Toxicology letters

Maternal exposure to fenarimol promotes reproductive performance in mouse offspring.

PMID 21722721


Although fenarimol is a widely used chlorinated fungicide applied to fruits and vegetables and is a suspected endocrine disrupter, transgenerational studies of low doses of fenarimol exposure are not currently available. The aims of this study are to address the effect of maternal exposure to low doses of fenarimol on the reproductive performance of offspring and to investigate the expression changes of genes associated with this effect. Pregnant mice were orally exposed to low doses (0, 2, 20, and 200 μg/kg body weight) of fenarimol during gestational and lactational periods, and their offspring were assessed. The body and organ weights and anogenital distance (AGD) of mice offspring (F1) maternally exposed to fenarimol were determined, and the reproductive performances of these mice were assessed by mating and ovarian follicular and sperm analyses. Fenarimol-exposed F1 mice had shortened AGDs, increased body weight with altered organ weights, increased number of pups, increased number of ovarian follicles, and enhanced sperm quality. Microarray data showed 82 upregulated and 743 downregulated genes in the ovaries of fenarimol-exposed mice, in which Cyp17a1, Cyp19a1, and ERβ were upregulated. In addition, Nobox, a pivotal gene required for proper folliculogenesis, was significantly increased in the ovaries of F1 mice. In conclusion, maternal exposure to fenarimol promotes normal reproductive function in female mouse offspring by increasing the expression levels of genes crucial for ovarian folliculogenesis, identifying fenarimol as a chemical that stimulates reproductive performance. Thus, consumption of fenarimol-contaminated diets by mothers may possibly alter normal reproductive function of offspring in humans and wildlife.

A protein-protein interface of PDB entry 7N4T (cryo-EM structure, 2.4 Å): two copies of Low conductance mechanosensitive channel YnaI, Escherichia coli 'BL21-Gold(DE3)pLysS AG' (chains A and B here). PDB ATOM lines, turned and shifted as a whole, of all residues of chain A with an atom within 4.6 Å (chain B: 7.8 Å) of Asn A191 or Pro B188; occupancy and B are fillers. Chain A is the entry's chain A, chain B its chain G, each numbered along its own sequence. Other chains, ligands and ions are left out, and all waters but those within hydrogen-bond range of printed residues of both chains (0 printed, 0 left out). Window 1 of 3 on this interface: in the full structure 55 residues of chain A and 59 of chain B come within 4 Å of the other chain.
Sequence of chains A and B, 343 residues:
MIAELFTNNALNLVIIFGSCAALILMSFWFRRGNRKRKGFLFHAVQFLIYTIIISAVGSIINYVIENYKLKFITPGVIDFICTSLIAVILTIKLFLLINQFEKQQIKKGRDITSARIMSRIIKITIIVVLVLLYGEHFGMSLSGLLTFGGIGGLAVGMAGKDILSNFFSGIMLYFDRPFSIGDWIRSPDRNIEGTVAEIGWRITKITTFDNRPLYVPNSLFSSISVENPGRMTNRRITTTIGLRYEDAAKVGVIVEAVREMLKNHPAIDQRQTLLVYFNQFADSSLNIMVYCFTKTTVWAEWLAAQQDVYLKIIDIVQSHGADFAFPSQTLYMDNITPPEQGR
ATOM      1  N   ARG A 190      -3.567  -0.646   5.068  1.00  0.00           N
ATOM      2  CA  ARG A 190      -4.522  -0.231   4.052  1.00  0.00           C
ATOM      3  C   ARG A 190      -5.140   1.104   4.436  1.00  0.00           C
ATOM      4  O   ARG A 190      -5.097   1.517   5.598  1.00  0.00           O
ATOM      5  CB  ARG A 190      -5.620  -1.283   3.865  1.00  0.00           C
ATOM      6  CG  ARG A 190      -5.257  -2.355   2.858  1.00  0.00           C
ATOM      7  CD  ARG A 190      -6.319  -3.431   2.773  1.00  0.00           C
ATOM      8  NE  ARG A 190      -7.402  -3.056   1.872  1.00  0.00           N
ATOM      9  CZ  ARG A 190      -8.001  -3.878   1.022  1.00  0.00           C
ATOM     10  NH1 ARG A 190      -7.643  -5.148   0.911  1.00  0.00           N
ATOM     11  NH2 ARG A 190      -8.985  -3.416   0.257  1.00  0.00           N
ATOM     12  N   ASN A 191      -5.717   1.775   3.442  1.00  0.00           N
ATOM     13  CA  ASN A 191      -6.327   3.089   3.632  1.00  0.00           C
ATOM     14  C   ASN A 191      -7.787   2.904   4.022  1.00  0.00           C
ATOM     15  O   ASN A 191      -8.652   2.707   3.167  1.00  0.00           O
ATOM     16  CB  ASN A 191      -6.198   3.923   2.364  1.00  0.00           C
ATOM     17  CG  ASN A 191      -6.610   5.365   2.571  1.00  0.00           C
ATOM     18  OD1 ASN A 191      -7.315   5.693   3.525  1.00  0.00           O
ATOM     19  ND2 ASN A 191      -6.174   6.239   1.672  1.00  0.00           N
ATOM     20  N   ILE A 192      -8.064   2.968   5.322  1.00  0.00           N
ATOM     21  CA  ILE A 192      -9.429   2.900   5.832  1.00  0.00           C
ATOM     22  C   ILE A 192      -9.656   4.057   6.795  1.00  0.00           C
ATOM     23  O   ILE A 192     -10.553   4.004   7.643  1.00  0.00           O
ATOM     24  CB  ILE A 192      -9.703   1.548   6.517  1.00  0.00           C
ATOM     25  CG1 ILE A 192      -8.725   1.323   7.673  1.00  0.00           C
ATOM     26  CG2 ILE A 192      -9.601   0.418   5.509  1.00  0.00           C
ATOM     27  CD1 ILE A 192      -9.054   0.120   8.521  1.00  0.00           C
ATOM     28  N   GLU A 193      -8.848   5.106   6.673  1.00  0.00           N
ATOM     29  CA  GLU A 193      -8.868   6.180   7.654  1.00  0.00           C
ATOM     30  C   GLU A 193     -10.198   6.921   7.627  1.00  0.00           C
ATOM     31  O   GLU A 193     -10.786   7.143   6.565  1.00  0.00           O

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Fenarimol, PESTANAL®, analytical standard